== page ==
We explore the detailed polarization behaviour of pulsar 0823 + 26 using the technique of constructing partial ‘mode-separated’ profiles corresponding to the primary and secondary polarization modes. The characteristics of the two polarization modes in this pulsar are particularly interesting, both because they are anything but orthogonal and because the secondary mode exhibits a structure seen neither in the primary mode nor in the total profile. The new leading and trailing features in the secondary mode, which appear to represent a conal component pair, are interpreted geometrically on the basis of their width and the associated polarization-angle traverse as an outer cone.
If the secondary-mode features are, indeed, an outer cone, then questions about the significance of the pulsar’s postcursor component become more pressing. It seems that 0823 + 26 has a very nearly equatorial geometry, in that both magnetic poles and the sightline all fall close to the rotational equator of the star. We thus associate the postcursor component with emission along those bundles of field lines which are also equatorial and which continue to have a tangent in the direction of our sight line for a significant portion of the star’s rotation cycle. It seems that in all pulsars with postcursor components, this emission follows the core component, and all may thus have equatorial emission geometries. No pulsars with precursors in this sense — including the Crab pulsar — are known.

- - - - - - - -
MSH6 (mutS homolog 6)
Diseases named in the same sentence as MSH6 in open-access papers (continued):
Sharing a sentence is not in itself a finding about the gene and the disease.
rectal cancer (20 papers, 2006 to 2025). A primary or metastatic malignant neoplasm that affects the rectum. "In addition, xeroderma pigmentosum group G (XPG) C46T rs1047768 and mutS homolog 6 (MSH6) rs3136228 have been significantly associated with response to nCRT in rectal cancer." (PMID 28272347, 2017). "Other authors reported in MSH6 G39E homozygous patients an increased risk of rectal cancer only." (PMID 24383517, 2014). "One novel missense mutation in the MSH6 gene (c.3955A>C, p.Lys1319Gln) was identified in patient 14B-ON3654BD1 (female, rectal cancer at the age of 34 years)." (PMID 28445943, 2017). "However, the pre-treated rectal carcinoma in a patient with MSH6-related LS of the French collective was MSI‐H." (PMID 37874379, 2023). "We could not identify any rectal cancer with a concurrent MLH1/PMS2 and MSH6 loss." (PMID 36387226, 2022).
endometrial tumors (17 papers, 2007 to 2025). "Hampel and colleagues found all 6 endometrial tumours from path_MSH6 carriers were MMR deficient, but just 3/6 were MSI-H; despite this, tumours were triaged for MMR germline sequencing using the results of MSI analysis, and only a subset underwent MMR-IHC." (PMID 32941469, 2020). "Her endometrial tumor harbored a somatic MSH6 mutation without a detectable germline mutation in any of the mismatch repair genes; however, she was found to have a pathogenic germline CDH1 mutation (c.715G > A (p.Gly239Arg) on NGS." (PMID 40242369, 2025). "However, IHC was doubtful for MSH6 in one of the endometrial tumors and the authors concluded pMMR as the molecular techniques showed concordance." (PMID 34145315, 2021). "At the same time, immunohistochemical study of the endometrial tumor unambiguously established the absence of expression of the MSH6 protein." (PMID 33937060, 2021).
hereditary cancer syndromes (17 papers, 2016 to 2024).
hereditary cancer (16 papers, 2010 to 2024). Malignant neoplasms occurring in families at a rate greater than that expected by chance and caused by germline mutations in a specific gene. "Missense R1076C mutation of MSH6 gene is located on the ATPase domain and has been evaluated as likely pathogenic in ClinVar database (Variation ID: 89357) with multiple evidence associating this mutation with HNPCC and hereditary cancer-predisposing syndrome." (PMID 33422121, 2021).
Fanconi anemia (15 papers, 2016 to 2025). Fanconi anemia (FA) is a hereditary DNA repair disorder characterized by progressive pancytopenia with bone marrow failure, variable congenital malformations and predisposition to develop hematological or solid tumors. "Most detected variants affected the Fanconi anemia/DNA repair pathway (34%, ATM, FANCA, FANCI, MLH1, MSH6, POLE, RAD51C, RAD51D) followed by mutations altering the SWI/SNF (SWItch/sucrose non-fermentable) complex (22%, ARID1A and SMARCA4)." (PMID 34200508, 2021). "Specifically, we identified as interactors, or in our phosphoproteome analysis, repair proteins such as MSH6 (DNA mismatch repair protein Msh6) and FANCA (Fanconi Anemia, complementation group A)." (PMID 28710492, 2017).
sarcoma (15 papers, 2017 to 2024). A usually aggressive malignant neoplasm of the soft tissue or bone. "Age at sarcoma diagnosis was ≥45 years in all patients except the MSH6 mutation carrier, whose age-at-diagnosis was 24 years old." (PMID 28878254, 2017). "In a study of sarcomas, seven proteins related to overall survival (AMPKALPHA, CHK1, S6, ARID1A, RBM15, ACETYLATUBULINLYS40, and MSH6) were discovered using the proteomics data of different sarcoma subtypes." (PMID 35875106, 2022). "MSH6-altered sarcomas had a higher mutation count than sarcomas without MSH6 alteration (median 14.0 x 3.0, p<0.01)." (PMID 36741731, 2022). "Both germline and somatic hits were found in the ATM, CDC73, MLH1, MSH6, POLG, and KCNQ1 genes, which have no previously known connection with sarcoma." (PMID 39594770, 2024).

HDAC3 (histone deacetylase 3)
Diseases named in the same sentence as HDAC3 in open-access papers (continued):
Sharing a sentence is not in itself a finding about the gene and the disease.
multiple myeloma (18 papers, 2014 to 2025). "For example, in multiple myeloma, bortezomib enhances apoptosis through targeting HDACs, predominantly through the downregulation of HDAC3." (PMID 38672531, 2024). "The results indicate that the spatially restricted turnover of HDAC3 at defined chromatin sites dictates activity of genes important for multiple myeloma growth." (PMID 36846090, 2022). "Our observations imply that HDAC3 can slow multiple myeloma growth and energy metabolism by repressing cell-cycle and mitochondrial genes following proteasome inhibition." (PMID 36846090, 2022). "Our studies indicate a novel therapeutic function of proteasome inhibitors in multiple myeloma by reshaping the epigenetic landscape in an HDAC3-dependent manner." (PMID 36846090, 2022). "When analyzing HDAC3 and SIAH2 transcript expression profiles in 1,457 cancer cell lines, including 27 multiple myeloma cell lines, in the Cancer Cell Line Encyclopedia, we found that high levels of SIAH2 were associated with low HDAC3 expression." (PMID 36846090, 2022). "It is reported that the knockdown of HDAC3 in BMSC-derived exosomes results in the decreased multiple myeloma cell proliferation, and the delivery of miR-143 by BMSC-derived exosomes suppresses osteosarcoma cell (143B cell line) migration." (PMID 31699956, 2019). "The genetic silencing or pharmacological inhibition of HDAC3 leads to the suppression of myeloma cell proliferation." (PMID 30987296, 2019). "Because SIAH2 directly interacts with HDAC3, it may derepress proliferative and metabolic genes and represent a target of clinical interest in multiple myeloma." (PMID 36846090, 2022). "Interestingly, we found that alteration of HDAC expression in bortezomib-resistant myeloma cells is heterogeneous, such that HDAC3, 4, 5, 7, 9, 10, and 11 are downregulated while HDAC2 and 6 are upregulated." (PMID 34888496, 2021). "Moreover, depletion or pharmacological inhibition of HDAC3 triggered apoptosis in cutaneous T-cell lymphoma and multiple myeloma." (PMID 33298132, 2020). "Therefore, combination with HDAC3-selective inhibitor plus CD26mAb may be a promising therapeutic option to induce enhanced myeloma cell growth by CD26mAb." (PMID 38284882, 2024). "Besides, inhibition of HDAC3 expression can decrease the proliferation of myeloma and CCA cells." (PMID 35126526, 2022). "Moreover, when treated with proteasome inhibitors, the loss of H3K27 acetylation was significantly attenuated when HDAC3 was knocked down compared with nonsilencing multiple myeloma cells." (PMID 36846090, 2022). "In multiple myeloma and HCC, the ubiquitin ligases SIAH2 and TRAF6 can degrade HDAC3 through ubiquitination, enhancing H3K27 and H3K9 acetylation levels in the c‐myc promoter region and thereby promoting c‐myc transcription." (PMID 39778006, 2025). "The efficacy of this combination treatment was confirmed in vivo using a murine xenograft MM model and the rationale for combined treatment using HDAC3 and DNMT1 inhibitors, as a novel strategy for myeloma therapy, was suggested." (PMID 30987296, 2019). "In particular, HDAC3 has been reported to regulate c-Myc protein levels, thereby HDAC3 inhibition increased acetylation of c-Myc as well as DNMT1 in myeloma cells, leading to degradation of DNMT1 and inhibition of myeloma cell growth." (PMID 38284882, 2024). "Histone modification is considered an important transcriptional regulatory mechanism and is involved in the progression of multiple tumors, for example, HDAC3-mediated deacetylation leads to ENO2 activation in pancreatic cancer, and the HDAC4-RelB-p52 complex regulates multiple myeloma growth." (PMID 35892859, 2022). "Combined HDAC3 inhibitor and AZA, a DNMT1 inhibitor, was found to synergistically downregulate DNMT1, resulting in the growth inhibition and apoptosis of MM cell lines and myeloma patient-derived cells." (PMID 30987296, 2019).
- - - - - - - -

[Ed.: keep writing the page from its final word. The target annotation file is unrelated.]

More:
The distribution of power between the primary and secondary modes is very similar at both 430 and 1400 MHz. Our analysis shows that in this pulsar considerable depolarization must be occurring on time scales that are short compared to the time resolution of our observations, which is here some 0.5–1.0 milliseconds. One of the most interesting features of the modeseparated partial profiles is a phase offset between the primary and secondary modes. The secondary-mode ‘main pulse’ arrives some 1.5 ± 0.1‡ before the primary-mode one at 430 MHz and some 1.3 +0.1 ‡ at 21 cm. Given that the polar cap has an angular diameter of 3.36‡, we consider whether this is a geometric effect or an effect of differential propagation of the two modes in the inner magnetosphere of the pulsar.
Volume 40 | Issue 6
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